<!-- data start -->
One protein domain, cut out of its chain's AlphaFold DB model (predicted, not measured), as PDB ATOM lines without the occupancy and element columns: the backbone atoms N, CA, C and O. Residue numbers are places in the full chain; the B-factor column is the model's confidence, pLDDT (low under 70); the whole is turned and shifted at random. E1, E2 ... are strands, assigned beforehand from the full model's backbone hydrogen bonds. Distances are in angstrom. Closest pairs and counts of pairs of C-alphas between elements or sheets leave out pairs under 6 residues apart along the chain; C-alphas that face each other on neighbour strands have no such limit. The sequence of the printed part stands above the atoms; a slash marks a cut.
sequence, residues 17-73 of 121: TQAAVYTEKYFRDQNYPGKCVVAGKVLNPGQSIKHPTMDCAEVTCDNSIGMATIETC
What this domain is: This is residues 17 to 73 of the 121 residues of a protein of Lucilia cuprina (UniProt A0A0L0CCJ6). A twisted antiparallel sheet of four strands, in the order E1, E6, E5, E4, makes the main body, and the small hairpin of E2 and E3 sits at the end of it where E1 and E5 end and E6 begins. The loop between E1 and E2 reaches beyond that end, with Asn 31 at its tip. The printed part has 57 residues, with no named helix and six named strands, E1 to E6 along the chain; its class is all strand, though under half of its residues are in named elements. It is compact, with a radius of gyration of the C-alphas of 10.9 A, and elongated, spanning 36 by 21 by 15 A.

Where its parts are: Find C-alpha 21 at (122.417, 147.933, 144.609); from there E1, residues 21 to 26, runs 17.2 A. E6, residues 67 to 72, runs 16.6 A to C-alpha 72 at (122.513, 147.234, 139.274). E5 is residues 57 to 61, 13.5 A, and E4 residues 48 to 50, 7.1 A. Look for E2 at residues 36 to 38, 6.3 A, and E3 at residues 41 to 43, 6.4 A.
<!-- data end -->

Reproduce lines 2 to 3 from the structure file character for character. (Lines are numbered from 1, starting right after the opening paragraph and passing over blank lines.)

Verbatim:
What this domain is: This is residues 17 to 73 of the 121 residues of a protein of Lucilia cuprina (UniProt A0A0L0CCJ6). A twisted antiparallel sheet of four strands, in the order E1, E6, E5, E4, makes the main body, and the small hairpin of E2 and E3 sits at the end of it where E1 and E5 end and E6 begins. The loop between E1 and E2 reaches beyond that end, with Asn 31 at its tip. The printed part has 57 residues, with no named helix and six named strands, E1 to E6 along the chain; its class is all strand, though under half of its residues are in named elements. It is compact, with a radius of gyration of the C-alphas of 10.9 A, and elongated, spanning 36 by 21 by 15 A.

Where its parts are: Find C-alpha 21 at (122.417, 147.933, 144.609); from there E1, residues 21 to 26, runs 17.2 A. E6, residues 67 to 72, runs 16.6 A to C-alpha 72 at (122.513, 147.234, 139.274). E5 is residues 57 to 61, 13.5 A, and E4 residues 48 to 50, 7.1 A. Look for E2 at residues 36 to 38, 6.3 A, and E3 at residues 41 to 43, 6.4 A.